This pandemic has taught us that business continuity is not reliant upon the physical office: people can be productive, get their work done and have services provided to them from home. However, Gensler’s U.S. Work From Home Survey 2020 has shown us that people crave being together to interact with colleagues, solve problems together, and collaborative ways that are enhanced by physical proximity. Serendipitous moments in the office lead to learning, mentoring and coaching opportunities. For many, that will mean a return to the office on either a permanent or periodic basis.
That return brings with it many questions. For instance, how will people working from home interact seamlessly with those that have already returned to the workplace? A conference room with a speaker phone and a flat screen on the wall isn’t going to cut it. The pre-pandemic conference room favors those in the room and often renders those participating remotely as observers. These rooms can be designed to create equality among participants, regardless of physical or virtual presence. Within the workplace, technology like mixed reality can be a bridge between on-site and remote teams during meetings and work sessions.
Virtual assistants can simplify tasks, offer personalized guidance, and help employees optimize their workday and provide insights into workplace environmental factors, such as air quality, temperature, and cleanliness.
Another concern is workplace interfaces that rely on touch technology and may present health risks. To limit the use of shared interfaces, personal devices will become increasingly central to employee interactions with each other and the building itself. These devices and their operating systems already include much of what’s needed to support biometric screening, voice activated applications, contactless transaction and other alternatives to touch. Combined with building sensors and location-based information, personal devices are a central component in the creation of a frictionless experience.
Visitors to the workplace will be validated and self-checked-in, with colleagues notified even before arrival, elevators programmed for each employee, wayfinding to help them find their hot desk or colleague, and doors that open automatically.
In general, personal devices and the mobile apps installed on them will enable continuity of experience across different workplace environments, including the home office, and meet the expectations of younger generations of the workforce.How this Applies to Hospitality
In a hospitality environment, imagine a repeat business customer, one who is a frequent visitor to the hotel. Digital check in occurs prior to arrival. Room selection happens the same way you select airline seats, and the room assignment shows up on the phone when arriving at the hotel. The guest proceeds through a security scan, straight up to room. Throughout this arrival journey, there’s been no need to touch an elevator button, pull out a room key, touch a door handle or flip a light switch.How this Applies to Building Owners and Operators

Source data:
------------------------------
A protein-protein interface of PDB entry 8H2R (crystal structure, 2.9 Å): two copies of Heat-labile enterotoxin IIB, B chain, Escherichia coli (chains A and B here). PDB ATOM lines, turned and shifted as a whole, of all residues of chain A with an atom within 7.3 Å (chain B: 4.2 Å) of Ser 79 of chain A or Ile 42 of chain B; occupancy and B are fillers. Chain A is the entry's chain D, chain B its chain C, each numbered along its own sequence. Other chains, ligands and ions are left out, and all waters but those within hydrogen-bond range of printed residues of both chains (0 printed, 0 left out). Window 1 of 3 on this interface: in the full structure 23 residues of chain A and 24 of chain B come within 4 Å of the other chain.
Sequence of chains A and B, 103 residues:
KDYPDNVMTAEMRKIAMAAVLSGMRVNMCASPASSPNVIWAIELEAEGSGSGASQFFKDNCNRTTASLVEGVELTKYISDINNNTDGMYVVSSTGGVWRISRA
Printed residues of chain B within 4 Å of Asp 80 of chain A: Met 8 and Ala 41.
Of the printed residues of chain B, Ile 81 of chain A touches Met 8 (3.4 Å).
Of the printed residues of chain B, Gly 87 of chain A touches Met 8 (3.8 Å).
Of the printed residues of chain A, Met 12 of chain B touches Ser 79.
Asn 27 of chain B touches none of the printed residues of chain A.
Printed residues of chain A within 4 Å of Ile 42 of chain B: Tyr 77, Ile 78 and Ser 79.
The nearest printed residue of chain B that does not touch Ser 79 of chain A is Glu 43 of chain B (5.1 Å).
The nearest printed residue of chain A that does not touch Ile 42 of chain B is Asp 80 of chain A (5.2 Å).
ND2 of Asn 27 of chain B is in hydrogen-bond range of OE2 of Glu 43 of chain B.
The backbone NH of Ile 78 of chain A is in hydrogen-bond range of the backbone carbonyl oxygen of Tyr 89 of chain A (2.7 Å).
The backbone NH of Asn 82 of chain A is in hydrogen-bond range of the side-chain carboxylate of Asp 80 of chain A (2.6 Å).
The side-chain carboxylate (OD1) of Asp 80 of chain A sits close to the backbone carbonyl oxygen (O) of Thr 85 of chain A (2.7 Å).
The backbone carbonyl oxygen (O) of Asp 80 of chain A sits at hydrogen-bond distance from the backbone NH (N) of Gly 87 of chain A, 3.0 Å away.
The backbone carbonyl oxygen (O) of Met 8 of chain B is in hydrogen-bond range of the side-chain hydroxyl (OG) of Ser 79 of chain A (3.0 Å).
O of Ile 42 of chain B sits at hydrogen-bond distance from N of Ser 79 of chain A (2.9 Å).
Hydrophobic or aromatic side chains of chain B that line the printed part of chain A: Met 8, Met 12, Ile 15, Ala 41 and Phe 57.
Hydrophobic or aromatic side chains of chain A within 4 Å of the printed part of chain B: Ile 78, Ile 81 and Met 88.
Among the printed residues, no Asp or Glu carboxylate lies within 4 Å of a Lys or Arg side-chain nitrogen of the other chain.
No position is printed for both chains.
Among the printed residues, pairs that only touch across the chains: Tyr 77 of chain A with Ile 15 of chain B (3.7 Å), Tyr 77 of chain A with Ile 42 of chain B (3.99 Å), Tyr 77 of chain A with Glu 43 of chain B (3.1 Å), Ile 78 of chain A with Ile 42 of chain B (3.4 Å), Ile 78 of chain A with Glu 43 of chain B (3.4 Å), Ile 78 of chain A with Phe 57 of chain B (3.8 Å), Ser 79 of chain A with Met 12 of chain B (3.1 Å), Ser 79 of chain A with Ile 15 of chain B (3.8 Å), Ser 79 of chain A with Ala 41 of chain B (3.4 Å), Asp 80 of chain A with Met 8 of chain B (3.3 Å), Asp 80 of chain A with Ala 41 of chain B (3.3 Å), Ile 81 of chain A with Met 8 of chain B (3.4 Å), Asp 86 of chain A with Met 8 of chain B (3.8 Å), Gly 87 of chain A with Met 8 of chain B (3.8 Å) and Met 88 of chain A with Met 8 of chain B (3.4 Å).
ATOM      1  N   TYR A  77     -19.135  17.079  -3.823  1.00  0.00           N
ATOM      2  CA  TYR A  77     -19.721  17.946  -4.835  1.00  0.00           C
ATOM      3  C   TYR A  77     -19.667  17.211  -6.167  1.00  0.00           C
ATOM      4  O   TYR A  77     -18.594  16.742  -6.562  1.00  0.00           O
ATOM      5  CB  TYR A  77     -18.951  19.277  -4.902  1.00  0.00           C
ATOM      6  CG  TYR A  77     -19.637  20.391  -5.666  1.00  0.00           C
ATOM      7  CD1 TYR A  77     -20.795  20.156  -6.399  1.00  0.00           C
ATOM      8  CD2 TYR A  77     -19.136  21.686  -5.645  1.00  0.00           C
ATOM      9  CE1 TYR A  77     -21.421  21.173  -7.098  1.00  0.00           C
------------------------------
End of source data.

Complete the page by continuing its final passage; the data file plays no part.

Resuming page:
For building owners and operators, a seamlessly connected architecture and digital experience can have long-term rewards and immediate short-term benefits to occupants. Digital displays, whether in public view or back-of-house, can provide real time data and information on building health and wellness factors. Fully sensed but anonymous environments can allow real time tracking of user circulation and density, driving intelligent wayfinding recommendations, seating configurations and optimized building systems (HVAC, lighting, etc.). This can be taken a step further with AI driven recommendations for staffing and automated maintenance operations based on historical usage patterns, which can reduce costs.
These solutions drive long term value regardless of the pandemic, but clearly provide additional benefits in the near term as we deal with virus containment strategies. Comprehensive planning and assessment services can build a roadmap to this future, adapted to short term needs but guided by a long-term vision that ensures that initial investments are well spent.
After so many weeks confined to our homes, the reentry into the built environment should be a welcoming, uplifting experience—one that allows us to safely forge connections with those that we’ve been separated from. These connections arise at the intersection of people, place, and technology. It will feel like a new world for so many of us. The physical entry experiences into this new world will benefit from seamlessly blending technology with architecture that inspires confidences and hope for a better, healthier future for us all.